We believe that the value of Regulus will continue to increase as the company brings novel antisense drugs to the clinic that target microRNAs. On the other hand, our partners at Altair completed a Phase 2 program for AIR 645 in patients with mild asthma.

In this study, the drug was well tolerated and appeared to be pharmacologically active, that is if lowered its target. However, the drug did not sufficiently improve signs and symptoms of asthma sufficiently for Altair to continue further development. So that drug is going to be discontinued. We're disappointed with Altair's results. Many of our satellite companies have been very successful this year advancing other drugs in our pipeline.

Our satellite company strategy is designed to medicate the risks in development of drugs that are outside our key areas of focus while enabling us to benefit from successors of these drugs such as we are benefiting from Excaliard in atherogenics.

Finally last quarter we announced the extension of our collaboration with BMS to develop a follow-on drug for PCSK9. This extension builds upon a very successful collaboration we've had with BMS for the past two years.

You may recall we received a $6 million milestone payment from BMS earlier this year for the initiation of Phase 1 studies with that drug. BMS has now decided to focus on the identification and advancement of an even more potent PCSK9 inhibitor and we believe, based on the work that we've done, its very clear that PCSK9 is a very good target and we look forward to continuing development of drugs to treat it.

So with that, I'll just spend a few minutes to recap our near term milestones. Mipomersen, we in Genzyme continue to advance mipomersen toward the first market in patient -- severe high cholesterol and significant cardio-vascular risk.

We expect those filings to be submitted in the first half of 2011 and clearly as we progress there we'll keep you informed. We'll report the full data from the two mipomersen Phase 3 studies in patients with high cholesterol, at high risk for coronary heart disease and in the patients with severe hypercholesterolemia, remember that we recorded the top line data for these two studies in August of this year. We completed our Phase 1 study of our CRP drug and we will be getting our Phase 2 program underway here in the very near future.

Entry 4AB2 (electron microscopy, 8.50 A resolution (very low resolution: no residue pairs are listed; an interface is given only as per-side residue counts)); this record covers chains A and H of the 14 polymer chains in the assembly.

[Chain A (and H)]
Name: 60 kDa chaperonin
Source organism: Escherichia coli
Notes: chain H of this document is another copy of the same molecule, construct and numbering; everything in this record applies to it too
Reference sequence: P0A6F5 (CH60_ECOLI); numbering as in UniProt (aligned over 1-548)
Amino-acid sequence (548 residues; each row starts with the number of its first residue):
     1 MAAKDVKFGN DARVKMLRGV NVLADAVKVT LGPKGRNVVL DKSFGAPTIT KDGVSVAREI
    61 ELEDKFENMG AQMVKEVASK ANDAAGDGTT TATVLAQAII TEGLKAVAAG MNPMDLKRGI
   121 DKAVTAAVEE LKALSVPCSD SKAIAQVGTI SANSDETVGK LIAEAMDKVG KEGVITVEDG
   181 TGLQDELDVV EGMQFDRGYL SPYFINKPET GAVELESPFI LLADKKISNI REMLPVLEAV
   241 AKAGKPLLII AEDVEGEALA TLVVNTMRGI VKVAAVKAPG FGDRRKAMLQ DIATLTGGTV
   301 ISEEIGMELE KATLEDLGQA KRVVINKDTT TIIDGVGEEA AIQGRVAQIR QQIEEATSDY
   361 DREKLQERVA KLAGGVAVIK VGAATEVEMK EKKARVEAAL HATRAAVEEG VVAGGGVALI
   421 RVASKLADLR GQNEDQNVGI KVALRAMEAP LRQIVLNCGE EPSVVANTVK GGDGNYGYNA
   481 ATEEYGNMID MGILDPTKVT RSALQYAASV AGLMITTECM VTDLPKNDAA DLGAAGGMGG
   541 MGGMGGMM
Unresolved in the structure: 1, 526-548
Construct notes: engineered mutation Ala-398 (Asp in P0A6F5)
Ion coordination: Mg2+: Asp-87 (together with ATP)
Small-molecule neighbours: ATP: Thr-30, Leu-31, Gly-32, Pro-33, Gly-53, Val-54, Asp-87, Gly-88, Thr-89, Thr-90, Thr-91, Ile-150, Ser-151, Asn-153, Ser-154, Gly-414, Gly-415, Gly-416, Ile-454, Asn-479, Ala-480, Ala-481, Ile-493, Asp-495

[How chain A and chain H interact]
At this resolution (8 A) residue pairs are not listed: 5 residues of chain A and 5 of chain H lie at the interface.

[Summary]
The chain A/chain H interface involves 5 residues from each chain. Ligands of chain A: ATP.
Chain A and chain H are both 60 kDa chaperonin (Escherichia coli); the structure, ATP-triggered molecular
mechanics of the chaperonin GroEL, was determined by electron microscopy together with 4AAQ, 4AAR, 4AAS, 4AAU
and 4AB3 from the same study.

We're about to begin a broad Phase 2 program for eIF-4E inhibitor in patients with prostate and non-small cell lung cancer. We expect our partners at Excaliard to complete all three of the Phase 2 studies that have been in progress and to report those data. Then we expect to start Phase 1 program by APOCIII and Factor XI drugs in normal volunteers. Add to our pipeline before the end of the year an additional drug or more. And on the technology side we plan on selecting generation 2.5 chemistry, to further enhance the potency of future antisense drugs. We believe that generation 2.5 chemistry, will give us a greater than 5 probably 10x improvement in potency, compared to the current drugs.

And now I want to thank everyone involved too, for joining us and we'll open up the call for questions and answers; Jennifer if you can take care of that please.

Question-and-Answer Session

Operator

(Operator Instructions). And our first question comes from the line of Salveen Richter with Collins Stewart. Please proceed.

Laura Ekas - Collins Stewart

Hi good afternoon it's Laura Ekas on behalf of Salveen. I was just wondering if you could provide any clarity on how confident you are that you'll be able to file in the severe headers I guess population next year. Have you had your meeting with FTA?

Stan Crooke

We are very confident.

Laura Ekas - Collins Stewart

Okay and then also what would happen to the filing timelines if things progress with Sanofi and Genzyme; do you have some sort of backup plan to ensure that they would be filed in the first half.

Stan Crooke

Yeah well of course no one can predict what happens in mergers, what I can tell you is that everything we know is that this gives therapy clean Genzyme and very important to Sanofi and the progress in getting the submissions ready is gratifying and we expect it to happen right on schedule.

Laura Ekas - Collins Stewart

Great thank you.

Operator

Our next question comes from the line of Ted Tenthoff with Piper Jaffray. Please proceed.

Ted Tenthoff - Piper Jaffray

Great thank you very much for taking my question. Looking forward to seeing the therapy data. Give us the sense of when we should get that and also what kind of Phase 2s might you be exploring.